At first the GT option looked like a no brainer. But as I think about it and read you opinions more and more it looks like the worst option in case of zero export. Either need to keep a heavy load active all the time and control it in some way (I have a water heater that is controlled by a PLC) or accept the on/off control by the inverter.
 

RCinFLA

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High frequency two stage inverters are more complicated to control, and delicate compared to low freq hybrid inverters. Making a true bi-directional high freq DC to high voltage DC converter is not easy. Most of the Chinese HF hybrid inverter versions don't even try. They put a parallel buck circuit to charge battery, and many do not allow AC coupling.

Low frequency hybrid inverters are PWM'g at the battery side MOSFET's. They are inherently bi-directional and can take reverse power flow on-the-fly. Their low freq heavy silicon-iron transformer can also take overload surge current much better than HF ferrite transformers. Ferrite transformers have a fairly abrupt saturation point. MOSFET's current shoots up to destructive levels when ferrite transformer core saturates due to overload.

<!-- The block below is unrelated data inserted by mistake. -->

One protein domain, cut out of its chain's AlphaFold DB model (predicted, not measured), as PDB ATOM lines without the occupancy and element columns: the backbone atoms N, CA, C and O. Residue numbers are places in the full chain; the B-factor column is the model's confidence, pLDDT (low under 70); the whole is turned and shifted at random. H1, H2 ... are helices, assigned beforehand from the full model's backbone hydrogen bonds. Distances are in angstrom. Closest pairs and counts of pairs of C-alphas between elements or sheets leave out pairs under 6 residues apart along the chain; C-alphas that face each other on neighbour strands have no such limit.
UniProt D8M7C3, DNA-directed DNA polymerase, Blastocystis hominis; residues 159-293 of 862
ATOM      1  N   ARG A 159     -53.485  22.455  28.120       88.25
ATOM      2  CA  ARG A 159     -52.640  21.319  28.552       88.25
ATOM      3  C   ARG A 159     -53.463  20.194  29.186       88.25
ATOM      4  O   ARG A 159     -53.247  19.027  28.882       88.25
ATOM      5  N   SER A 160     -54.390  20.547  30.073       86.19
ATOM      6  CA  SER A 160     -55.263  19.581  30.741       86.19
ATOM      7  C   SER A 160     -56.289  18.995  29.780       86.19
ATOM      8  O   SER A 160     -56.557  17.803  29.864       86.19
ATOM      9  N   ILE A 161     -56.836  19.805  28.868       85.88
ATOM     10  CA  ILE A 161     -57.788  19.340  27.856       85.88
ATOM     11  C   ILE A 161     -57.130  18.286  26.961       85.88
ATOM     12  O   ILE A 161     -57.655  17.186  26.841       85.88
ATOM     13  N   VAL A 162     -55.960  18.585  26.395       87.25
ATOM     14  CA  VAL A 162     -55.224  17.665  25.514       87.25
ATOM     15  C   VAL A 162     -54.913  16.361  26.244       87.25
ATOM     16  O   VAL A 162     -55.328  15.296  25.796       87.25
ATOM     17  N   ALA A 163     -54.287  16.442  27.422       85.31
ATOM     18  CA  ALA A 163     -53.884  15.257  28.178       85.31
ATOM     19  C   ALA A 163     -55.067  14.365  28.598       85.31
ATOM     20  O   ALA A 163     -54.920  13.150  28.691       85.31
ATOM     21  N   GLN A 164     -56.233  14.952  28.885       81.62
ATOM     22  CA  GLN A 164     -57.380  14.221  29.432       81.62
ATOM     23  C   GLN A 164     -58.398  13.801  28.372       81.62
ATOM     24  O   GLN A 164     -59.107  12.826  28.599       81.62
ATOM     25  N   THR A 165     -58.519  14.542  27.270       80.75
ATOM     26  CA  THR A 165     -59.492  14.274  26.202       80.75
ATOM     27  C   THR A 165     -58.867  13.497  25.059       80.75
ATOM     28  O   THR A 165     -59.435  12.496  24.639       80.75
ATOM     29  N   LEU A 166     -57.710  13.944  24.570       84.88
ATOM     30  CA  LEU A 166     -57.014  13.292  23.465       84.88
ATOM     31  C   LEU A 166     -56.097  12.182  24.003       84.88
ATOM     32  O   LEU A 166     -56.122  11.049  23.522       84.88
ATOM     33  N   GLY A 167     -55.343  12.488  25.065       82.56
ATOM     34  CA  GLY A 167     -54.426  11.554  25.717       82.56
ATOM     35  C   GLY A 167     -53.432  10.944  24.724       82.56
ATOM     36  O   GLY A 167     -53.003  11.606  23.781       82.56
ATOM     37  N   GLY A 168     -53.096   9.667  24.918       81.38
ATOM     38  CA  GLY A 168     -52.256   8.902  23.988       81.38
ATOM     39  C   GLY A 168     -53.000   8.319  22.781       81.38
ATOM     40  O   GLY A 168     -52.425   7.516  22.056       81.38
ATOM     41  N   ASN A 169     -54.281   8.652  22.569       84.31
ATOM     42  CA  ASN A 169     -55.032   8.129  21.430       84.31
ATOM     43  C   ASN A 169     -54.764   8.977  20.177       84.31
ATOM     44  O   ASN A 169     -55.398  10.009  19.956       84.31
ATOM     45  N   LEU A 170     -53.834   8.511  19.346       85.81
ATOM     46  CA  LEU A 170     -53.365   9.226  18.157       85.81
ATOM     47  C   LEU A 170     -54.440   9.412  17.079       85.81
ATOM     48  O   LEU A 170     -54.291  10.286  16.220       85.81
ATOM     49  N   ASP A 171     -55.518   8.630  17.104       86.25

Without a fast-reacting load dump, you are relying on battery to take back feed surge. Most hybrid inverters that allow AC coupling prevent full charging of battery when AC coupling is enabled to keep some reserve ability of batteries to take a back surge without battery voltage rising above inverter high batt voltage shutdown. You have to be sure battery AH and batt cable sizing is large enough to take the back surge without inverter DC input voltage rising too much during back flow push. Common mistake made is thinking you don't need much battery capacity because you have so much PV power capability available.

Freq shift control on GT inverters can take a few seconds before their output is cut back so something has to take the overproduction for at least that period of time. This is fine for normal sun intensity slow variations but not for worse case sudden overproduction situation.